The Walkumentary

Over the course of 2009 I had the opportunity to read several great backpacking books and also watch a handful of backpacking DVD’s. Having only minimal time to backpack, I find these resources help fuel my interest and allow me to live vicariously through the accomplishments of others.

One DVD I recently watched was “The Walkumentary” ( in which Lawston “Disco” Grinter takes video of his 2,800 mile thru-hike of the Continental Divide Trail (CDT). Near the end of the video, Disco and four friends crown one another with makeshift crowns to recognize their accomplishment of successfully hiking the Triple Crown (Appalachian Trail, Pacific Crest Trail, and CDT).

The extremely small number of people who have completed the Triple Crown have accomplished quite an amazing and impressive feat in my eyes. If I’m being honest, I’m quite jealous that they have the time, money, support, and ability to do it as each of those things have long since been crutches of my own and excuses for me being unable to meet similar goals. With most of my time being spent on the Appalachian Trail, I sought out to ask Disco for his impression of the AT versus the CDT and PCT in terms of difficulty, resupply, water availability, etc. I was also curious how he found the time and money to do it. After doing a quick internet search, I found his blog and he was kind enough to respond to my e-mail. Below are his comments:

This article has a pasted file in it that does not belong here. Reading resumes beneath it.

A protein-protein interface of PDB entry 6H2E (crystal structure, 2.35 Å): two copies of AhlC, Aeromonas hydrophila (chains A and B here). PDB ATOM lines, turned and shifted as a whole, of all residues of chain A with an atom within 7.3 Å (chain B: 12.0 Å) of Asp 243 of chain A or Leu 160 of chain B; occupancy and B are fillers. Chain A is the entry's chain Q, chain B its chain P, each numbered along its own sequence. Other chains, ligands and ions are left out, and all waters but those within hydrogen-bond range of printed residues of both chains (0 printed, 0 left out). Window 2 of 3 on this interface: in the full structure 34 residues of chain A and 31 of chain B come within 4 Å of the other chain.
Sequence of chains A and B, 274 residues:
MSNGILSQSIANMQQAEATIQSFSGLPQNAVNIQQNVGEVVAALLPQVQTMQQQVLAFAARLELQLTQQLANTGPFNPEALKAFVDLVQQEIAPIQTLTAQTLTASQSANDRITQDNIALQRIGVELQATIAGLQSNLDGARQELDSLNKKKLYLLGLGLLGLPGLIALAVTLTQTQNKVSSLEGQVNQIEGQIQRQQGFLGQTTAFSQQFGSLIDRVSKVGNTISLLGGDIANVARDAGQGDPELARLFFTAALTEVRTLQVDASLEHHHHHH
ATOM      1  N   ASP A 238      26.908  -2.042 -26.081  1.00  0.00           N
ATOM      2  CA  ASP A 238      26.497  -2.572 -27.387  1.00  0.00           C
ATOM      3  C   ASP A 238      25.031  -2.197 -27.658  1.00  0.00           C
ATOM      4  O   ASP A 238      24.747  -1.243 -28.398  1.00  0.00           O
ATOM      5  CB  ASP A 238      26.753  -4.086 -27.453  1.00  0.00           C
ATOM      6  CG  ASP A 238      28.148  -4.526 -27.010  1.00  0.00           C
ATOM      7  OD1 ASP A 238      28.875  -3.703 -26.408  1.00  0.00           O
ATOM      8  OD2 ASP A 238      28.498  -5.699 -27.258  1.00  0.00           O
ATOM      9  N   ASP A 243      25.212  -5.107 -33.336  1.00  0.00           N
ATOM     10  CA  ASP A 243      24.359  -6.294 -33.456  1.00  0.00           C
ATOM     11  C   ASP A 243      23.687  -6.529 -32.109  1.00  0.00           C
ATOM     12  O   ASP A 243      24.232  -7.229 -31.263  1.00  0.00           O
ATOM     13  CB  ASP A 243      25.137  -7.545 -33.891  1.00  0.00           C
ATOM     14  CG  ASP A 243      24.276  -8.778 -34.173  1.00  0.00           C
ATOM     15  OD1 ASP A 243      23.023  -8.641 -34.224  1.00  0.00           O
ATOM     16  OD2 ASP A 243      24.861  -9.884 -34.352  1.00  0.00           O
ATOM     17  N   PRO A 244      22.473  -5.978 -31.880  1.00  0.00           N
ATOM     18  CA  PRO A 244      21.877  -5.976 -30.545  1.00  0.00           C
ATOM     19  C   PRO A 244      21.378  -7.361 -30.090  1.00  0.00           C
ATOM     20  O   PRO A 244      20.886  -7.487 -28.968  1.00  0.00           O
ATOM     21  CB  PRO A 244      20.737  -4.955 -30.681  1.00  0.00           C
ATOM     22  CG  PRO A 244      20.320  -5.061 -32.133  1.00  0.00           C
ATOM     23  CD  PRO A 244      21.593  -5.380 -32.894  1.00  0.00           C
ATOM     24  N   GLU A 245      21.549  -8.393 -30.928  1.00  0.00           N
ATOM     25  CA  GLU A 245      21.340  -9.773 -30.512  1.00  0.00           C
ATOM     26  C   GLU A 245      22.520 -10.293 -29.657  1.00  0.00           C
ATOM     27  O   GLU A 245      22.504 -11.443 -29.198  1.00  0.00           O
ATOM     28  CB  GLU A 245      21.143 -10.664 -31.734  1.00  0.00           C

I think that mile-for-mile, the AT is the toughest on the body and the PCT is the easiest on the body. The CDT, especially in Montana, is really brutal. Lots of up and down, just like the AT, and the lack of maintained trail and in some cases non-existent trail make it the toughest state to hike in on the entire Triple Crown in my humble opinion. The CDT is a good bit easier in Wyoming, Colorado and New Mexico though. The AT is consistently tough from Georgia to Maine.